Writing No-Framework ASP.NET (part 1: encodings)

For the past week, I was writing some code in ASP.NET that I wanted to run on a Microsoft IIS server. Here I want to post what I learnt and what the structure of my code looked like.

First, my requirements.

  1. I didn’t want to code a full web application. All I needed to do was to add a few dynamic elements to otherwise static web pages written as HTML files.
  2. I wanted to modify the existing pages as little as possible.
  3. I didn’t want a solution that would require installing plugins to the IIS server. This meant that I couldn’t use PHP and that I had to code in ASP.NET.
  4. I didn’t want to learn a lot to do this. Having to use an IDE or having to learn a framework was completely out of the question.

These are really simple requirements. However, the solution turned out to be quite complicated ranging from code reuse to character encoding. The following is an outline of what I will discuss.

  1. Understanding how ASP.NET handles source file encoding. (part 1)
  2. Basic ASP.NET web page (.aspx) structure. (part 2)
  3. Making Visual Basic function calls as terse as possible in the view code. (part 2)
  4. Ways to reuse code in ASP.NET. (part 3)

I’ll start with understanding source file encoding and then describe the others in separate articles.

The .aspx files

The simplest way to code ASP.NET web sites is to use ASP.NET web pages; .aspx files. These are similar to PHP .php pages and you can include both code and HTML markup into a single file.

The .aspx files are compiled before being run in IIS.

An important thing is that all strings in .NET are represented in Unicode. Strings that are not in Unicode are not allowed. This is very different from PHP. In PHP, strings are a simple collection of bytes. It is up to the programmer to keep track of which charset each string is encoded in.

This means that any .aspx files that are not in Unicode have to be charset converted from their original coding on compilation. This includes all the hard-coded HTML strings. Also, if the output from the server is going to be non-unicode, we have to do that conversion (internal Unicode to output encoding conversion) as well.

Example of how encoding of an .aspx file would happen

Since a large number of websites in Japan still use Shift-JIS encoding, let’s assume that we are working with a Shift-JIS encoded website. Hence the source files that we want to add dynamic ASP.NET code are in Shift-JIS. We also want the HTML output to be in Shift-JIS so that all web pages on the site (both static HTML pages and .aspx pages) have the same charset.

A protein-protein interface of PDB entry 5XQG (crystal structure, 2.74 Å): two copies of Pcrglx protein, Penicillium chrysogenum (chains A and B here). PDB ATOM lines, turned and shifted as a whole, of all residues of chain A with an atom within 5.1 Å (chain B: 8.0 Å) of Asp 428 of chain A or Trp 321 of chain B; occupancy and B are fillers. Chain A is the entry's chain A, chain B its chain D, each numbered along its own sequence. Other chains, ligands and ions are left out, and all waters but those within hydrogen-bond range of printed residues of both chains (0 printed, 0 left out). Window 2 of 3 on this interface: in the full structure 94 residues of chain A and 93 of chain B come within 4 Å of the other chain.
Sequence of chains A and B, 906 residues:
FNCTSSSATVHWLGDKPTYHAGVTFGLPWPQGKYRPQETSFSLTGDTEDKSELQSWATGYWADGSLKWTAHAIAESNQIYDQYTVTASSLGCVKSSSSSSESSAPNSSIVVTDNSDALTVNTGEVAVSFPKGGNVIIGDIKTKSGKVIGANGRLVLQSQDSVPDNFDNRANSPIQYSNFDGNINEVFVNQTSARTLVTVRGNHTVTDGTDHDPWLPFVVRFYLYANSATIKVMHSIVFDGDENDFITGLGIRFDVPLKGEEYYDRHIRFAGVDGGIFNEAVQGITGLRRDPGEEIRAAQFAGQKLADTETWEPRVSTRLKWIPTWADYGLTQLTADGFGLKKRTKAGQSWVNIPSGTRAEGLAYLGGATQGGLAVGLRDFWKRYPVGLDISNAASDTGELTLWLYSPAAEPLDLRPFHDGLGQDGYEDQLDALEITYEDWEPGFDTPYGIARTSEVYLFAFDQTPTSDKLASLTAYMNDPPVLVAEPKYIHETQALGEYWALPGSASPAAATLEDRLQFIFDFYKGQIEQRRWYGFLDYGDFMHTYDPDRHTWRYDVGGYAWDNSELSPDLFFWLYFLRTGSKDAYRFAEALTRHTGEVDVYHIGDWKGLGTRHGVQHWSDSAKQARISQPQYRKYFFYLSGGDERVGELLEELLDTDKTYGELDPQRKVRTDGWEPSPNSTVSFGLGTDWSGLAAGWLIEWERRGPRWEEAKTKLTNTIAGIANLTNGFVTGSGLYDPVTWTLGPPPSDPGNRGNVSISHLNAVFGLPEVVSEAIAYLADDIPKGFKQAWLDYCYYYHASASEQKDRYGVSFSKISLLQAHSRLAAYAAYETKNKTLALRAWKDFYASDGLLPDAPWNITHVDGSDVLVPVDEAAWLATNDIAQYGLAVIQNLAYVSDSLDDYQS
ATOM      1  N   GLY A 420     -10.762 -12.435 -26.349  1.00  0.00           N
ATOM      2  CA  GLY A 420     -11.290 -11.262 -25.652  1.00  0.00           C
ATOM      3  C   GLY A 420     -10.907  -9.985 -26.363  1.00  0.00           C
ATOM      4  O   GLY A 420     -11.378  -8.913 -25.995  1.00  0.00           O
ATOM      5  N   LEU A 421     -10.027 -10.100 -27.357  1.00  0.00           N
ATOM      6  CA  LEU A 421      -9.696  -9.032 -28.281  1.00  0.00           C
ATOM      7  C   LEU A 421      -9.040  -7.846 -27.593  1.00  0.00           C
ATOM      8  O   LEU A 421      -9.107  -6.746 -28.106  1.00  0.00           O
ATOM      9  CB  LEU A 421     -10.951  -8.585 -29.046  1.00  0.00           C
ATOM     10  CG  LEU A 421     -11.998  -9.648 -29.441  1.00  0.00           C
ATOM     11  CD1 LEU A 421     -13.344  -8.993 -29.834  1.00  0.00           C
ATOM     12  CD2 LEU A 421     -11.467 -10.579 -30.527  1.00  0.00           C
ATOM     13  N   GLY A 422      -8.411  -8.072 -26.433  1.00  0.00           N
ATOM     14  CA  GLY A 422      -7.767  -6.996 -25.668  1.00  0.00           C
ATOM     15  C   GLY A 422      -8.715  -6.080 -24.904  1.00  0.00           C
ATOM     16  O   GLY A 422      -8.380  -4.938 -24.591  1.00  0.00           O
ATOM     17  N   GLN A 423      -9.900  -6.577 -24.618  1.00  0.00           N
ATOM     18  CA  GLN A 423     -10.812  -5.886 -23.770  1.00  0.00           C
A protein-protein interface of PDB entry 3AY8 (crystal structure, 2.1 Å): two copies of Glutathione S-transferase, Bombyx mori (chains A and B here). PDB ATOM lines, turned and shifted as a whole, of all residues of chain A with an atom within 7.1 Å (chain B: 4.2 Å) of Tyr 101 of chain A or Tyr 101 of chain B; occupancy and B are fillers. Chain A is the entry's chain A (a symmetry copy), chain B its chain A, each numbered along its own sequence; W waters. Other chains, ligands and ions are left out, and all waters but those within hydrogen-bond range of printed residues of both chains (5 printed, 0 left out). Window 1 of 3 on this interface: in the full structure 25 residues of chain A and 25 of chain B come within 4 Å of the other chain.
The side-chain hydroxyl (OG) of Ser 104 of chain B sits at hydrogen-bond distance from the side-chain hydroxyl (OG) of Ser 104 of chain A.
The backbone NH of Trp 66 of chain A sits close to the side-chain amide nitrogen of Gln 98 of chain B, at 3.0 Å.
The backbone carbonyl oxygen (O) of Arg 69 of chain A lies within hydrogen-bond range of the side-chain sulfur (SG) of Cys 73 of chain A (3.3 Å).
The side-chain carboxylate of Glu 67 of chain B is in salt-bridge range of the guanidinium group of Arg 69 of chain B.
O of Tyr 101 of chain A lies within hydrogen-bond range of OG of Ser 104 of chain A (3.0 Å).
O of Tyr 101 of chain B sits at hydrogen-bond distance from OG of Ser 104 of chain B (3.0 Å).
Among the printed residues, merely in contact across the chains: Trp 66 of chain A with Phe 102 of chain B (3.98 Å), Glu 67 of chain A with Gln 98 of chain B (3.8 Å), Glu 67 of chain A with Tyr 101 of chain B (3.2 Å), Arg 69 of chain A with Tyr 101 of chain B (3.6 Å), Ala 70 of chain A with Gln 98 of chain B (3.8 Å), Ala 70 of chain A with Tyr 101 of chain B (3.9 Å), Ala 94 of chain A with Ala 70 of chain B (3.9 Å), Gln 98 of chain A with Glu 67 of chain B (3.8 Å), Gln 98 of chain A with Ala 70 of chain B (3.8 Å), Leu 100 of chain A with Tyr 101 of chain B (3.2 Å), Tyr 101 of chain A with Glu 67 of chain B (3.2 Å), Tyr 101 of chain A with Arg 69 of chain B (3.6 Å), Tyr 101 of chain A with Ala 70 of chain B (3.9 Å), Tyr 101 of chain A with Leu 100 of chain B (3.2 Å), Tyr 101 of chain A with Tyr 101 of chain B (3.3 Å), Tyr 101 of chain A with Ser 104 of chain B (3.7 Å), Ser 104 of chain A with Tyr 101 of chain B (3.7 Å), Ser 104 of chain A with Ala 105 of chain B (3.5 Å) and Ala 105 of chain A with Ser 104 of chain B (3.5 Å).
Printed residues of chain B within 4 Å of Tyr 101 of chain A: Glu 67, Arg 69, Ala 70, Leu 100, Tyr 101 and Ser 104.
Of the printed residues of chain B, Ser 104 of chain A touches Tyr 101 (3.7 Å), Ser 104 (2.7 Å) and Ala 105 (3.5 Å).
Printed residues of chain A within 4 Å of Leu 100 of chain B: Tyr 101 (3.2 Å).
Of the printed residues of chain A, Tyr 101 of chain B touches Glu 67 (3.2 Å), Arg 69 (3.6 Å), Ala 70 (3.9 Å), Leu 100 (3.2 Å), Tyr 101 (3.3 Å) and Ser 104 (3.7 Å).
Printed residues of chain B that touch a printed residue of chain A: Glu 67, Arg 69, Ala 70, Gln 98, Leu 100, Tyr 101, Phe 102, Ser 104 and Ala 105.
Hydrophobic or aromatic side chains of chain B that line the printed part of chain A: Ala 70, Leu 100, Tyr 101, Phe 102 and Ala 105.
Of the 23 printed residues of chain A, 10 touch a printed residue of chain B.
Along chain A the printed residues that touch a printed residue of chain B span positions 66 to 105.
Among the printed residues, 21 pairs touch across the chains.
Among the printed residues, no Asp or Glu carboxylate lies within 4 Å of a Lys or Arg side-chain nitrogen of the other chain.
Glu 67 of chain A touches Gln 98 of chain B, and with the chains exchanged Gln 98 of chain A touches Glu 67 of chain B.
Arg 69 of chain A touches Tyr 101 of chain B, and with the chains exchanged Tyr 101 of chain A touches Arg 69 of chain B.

In this scenario, character encoding conversion of .aspx files would happen in the following manner;

Shift-JIS encoded .aspx source files are converted to Unicode on compile

Code inside the .aspx source files is run as Unicode

Output is converted back to Shift-JIS

With this in mind, let’s look at how to configure stuff to ensure that the encoding happens correctly.

ASP.NET configuration hierarchy

Before going into the charset configuration, I want to briefly touch on how ASP.NET web applications are configured. The configuration hierarchy is quite complex. Compare this to PHP where you basically have one php.ini file to configure all PHP instances, and the Apache .htaccess file where you can put additional settings. In both ASP.NET and PHP, you can additionally change settings inside the application (.aspx or .php).

However, even with ASP.NET’s complex hierarchy, you will probably only have to worry about the web.config file. You basically place a web.config file at any location in your web applications file hierarchy, and that file will change the setting for that directory and any subdirectories. It works like Apache .htaccess.

Telling ASP.NET what charset the source code files (.aspx files) are encoded in

Configurations for encoding are set in the globalization property of a web.config file with the fileEncoding attribute.


If fileEncoding is not specified in the configuration hierarchy, the system encoding of the server is used. For machines running a Japanese OS, this would be Shift-JIS.

A list of possible encodings is provided by Microsoft.. For Japanese encodings, we have “utf-8” (code page 65001), “shift_jis” (CP932: code page 932) and “EUC-JP” (code page 20932). These encodings are not pure Shift-JIS or pure EUC-JP but have extensions for Windows.